1:03 Isabel Sawhill: We review the research on this in our book. And it shows just what you described — at least since the mid-1980s. See an article by Autor, Katz, and Kearney on this — or our book!
1:03 [Comment From Omar] What do you think about interns in DC? Aren’t they just taking over entry level positions for young people?
1:04 Isabel Sawhill: Sensitive subject I’m sure but most interns are not competing that directly in my view with paid positions. It’s also a nice way to find a job and prove what you can do.
1:05 [Comment From Nate] how do you think economic opportunities in the US compare with those abroad?
1:06 Isabel Sawhill: I think I mentioned earlier that some other countries have more intergenerational mobility than the U.S. but in terms of right now, obviously all countries are being affected by the recession and I don’t know which ones are the least badly off.
1:06 [Comment From wes] do you think that there is a success “gene?” Is there some innate reason why some people are successful while others aren’t?
1:08 Isabel Sawhill: Not a gene per se although genetic endowment plays some role for sure. In our book, we say that early parenting matters, neighborhood matters (including the school), peers matter, but these early experiences interact with one’s genes to produce who we are.
1:09 [Comment From Sasi] Why is it that high tech jobs such as IT are not usually preferred by Americans. Apparently they are well paid but mostly filled by high skilled immigrants.
1:10 Isabel Sawhill: I don’t know the data on this but I suspect the problem is that we don’t do a great job of educating people in math and science. I know our students do poorly on tests in this area compared to students in other countries.
1:10 [Comment From Greg] It seems like our students are falling behind in math and science. What do you think are the major causes of our educational system failing our students?
1:11 Isabel Sawhill: I don’t have any really good advice except to say I admire your question. Maybe challenge them but also show them the relevance of what you teach?
1:12 Isabel Sawhill: This last response was to your question, Greg, about teaching. Forgot to pull up the question.
1:12 [Comment From Vera] What do you think about homeownership? Is that something all families should aspire too? It seems to have hurt our country. What about more rental assistance?
1:13 Isabel Sawhill: Yes, I think we got too enamored with home ownership and that rental assistance is a better way to go. Of course, it’s easy to say that now after the fact. But I’ve never been a fan of the mortgage interest deduction and other preferences for housing. If you can afford a house, great. If not, renting is not a bad way to go. Housing prices won’t always go up.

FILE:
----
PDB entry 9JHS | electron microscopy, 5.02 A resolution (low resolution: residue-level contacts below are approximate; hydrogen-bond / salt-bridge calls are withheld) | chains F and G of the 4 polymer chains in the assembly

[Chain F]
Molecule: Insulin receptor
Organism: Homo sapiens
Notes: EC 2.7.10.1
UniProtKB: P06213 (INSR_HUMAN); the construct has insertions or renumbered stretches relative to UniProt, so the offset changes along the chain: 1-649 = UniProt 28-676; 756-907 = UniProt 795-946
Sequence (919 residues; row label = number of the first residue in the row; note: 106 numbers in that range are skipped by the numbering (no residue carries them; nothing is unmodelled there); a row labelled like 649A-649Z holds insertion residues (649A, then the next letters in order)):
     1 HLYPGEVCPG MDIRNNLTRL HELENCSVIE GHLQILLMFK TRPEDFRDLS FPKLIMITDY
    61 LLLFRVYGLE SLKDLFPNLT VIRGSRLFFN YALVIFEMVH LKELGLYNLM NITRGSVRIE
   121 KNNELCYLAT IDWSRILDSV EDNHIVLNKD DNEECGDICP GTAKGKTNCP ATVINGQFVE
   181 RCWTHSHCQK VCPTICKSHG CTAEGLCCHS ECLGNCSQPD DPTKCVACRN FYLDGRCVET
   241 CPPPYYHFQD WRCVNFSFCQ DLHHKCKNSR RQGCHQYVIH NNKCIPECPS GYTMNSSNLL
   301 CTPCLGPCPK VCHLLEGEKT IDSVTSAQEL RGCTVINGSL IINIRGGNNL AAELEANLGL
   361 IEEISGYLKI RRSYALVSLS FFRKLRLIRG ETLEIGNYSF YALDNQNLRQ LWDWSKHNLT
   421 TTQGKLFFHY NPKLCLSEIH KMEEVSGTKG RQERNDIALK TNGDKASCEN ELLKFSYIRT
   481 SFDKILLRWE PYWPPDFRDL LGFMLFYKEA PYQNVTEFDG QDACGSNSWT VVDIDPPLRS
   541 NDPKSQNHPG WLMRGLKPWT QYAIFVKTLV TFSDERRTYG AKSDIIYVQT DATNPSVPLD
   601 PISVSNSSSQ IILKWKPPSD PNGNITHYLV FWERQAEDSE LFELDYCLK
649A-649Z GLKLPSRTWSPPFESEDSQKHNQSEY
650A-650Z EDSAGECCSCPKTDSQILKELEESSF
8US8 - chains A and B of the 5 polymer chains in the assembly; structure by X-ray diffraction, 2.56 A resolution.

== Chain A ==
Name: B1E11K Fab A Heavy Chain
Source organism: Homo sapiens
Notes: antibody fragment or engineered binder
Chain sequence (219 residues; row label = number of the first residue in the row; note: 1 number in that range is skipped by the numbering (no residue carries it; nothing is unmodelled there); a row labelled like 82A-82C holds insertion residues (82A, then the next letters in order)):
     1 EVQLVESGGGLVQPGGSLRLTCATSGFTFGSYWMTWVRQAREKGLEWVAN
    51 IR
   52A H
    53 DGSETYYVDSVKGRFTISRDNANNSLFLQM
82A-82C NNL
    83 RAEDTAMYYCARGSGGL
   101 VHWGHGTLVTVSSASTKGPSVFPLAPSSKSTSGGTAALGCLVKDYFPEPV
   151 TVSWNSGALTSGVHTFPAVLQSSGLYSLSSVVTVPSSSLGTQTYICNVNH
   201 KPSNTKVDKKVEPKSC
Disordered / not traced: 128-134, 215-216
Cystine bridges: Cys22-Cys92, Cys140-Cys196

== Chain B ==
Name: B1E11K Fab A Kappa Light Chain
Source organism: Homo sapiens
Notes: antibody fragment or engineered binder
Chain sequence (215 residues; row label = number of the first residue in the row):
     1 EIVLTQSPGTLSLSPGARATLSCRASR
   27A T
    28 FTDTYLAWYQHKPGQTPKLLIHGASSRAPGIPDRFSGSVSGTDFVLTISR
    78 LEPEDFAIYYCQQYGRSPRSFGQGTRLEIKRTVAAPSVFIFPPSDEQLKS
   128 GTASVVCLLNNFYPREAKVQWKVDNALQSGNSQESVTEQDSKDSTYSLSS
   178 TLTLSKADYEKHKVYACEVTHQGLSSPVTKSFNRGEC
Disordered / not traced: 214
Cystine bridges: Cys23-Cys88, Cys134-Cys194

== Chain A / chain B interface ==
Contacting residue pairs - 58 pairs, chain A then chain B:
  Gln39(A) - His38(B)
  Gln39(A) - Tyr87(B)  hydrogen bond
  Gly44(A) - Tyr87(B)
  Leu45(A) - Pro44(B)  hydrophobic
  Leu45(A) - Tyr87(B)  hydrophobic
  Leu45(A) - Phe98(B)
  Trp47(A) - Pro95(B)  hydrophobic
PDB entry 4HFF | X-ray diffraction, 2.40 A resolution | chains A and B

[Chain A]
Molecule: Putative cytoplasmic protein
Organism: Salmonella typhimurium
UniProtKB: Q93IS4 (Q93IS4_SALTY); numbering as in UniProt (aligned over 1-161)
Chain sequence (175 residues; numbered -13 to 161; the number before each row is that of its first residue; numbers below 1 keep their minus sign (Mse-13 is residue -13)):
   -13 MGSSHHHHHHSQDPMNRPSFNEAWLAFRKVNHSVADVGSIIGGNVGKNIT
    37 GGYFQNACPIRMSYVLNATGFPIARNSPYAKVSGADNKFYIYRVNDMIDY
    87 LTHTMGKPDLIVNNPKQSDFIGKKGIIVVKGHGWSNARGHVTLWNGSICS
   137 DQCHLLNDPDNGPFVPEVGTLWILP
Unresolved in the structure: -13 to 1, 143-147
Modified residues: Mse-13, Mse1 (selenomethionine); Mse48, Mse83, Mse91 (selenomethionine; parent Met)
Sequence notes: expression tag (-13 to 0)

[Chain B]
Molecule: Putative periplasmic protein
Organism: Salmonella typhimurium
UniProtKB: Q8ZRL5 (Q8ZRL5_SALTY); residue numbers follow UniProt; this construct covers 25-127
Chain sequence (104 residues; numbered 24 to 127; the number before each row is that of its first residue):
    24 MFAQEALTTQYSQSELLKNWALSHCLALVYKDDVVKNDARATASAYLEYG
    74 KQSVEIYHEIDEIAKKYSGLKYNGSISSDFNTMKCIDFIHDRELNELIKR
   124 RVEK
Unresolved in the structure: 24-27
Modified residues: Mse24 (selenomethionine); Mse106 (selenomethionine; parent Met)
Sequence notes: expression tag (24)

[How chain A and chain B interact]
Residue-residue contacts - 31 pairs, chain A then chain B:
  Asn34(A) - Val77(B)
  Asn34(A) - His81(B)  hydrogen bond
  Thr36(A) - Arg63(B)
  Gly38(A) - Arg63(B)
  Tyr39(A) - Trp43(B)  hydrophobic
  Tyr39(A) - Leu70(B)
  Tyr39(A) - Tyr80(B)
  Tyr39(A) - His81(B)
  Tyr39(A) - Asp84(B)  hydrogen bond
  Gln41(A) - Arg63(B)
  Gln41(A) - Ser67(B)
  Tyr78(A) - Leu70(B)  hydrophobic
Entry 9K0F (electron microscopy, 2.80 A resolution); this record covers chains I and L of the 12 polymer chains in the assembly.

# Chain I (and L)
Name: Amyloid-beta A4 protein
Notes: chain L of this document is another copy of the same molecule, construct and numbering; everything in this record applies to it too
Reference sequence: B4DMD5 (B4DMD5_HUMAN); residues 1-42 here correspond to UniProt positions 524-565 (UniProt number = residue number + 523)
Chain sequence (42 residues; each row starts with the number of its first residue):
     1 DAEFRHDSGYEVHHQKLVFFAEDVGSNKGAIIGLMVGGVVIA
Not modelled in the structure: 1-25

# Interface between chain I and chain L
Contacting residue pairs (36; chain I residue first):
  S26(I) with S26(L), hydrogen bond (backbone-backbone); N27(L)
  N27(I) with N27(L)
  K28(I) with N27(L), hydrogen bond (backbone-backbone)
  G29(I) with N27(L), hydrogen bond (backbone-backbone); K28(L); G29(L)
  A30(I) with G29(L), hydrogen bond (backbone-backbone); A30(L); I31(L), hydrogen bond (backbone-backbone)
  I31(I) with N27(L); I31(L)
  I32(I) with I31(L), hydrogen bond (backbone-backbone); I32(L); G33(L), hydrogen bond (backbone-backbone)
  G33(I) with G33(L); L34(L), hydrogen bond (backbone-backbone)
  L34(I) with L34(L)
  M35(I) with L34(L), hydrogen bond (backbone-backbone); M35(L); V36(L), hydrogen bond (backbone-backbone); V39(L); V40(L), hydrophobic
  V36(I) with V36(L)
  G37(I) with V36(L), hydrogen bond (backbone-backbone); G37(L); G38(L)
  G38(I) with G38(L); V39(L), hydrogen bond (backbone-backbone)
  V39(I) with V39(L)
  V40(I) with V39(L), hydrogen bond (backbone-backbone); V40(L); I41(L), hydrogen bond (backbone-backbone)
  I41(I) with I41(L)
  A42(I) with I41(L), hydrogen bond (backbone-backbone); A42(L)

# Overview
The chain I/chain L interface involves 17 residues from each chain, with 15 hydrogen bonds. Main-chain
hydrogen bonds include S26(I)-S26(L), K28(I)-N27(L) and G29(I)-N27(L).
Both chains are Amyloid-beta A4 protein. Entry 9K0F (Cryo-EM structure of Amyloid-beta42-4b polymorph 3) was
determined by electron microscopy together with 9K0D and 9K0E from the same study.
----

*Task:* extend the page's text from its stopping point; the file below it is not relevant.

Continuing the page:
1:14 [Comment From Paul] In your research did you happen to look at gender too? Is there a large prosperity gap between the sexes?
1:16 Isabel Sawhill: What’s really interesting here is that women are now doing better than men on a number of fronts — education and college completion in particular. When we looked at intergenerational mobility, we found similar things for men and women — except in the past women got ahead by who they married and not just through their own work.
1:16 [Comment From Vera] Has the recession worsened the propsperity gap between the richest and the poorest?
1:18 Isabel Sawhill: That’s a really good question and I haven’t seen good data on it because of the lags in getting incomes reported. But I strongly suspect that it has increased inequality overall but with a twist. Some of the wealthiest americans have taken a big hit so incomes at the very top may have been hurt quite a
1:18 [Comment From Paul] What about the well worn argument that women make 75 cents on the dollar that men make? Is that still the case?
1:20 Isabel Sawhill: I don’t know the exact size of the gap right now but it’s still there. But it has narrowed a lot for the youngest men and women with similar levels of education. The NY Times reported some time ago that young professionals in NYC were experiencing a gap in favor of women.
By the way and in response to earlier question, men have been harder hit by recession than women.
1:20 [Comment From Kevin MN] Have the Baby Boomers destroyed the American economic system by taking as much as they could when they were younger (low-cost college, genurous social spending ) then giving as little as possible (voting for Reagan and greatly weakening our social safety net) when they were in the earning peak? Will we be able to withstand their rush back to Liberalism as they cash in on Social Security and Medicare? Does either major party represent the interest of young professionals?
1:22 Isabel Sawhill: You put it very strongly but let’s just say that the baby boomers didn’t do it intentionally but they are part of the problem and haven’t contributed a lot to the solution.
1:22 [Comment From Julia] When we talk about economic opportunity, which is more important – personal respnosibility or government assistance?
1:23 Isabel Sawhill: In our book which you will find on the Brookings website we argue that both are important and that the most successful policies are likely to be those that marry the two. For example, supplementing people’s wages when they work.
Thanks everyone; this was fun but time to sign off.
1:24 Fred Barbash: Thanks everyone for your great questions, and thank you Isabel for your thoughtful answers. Bye for now.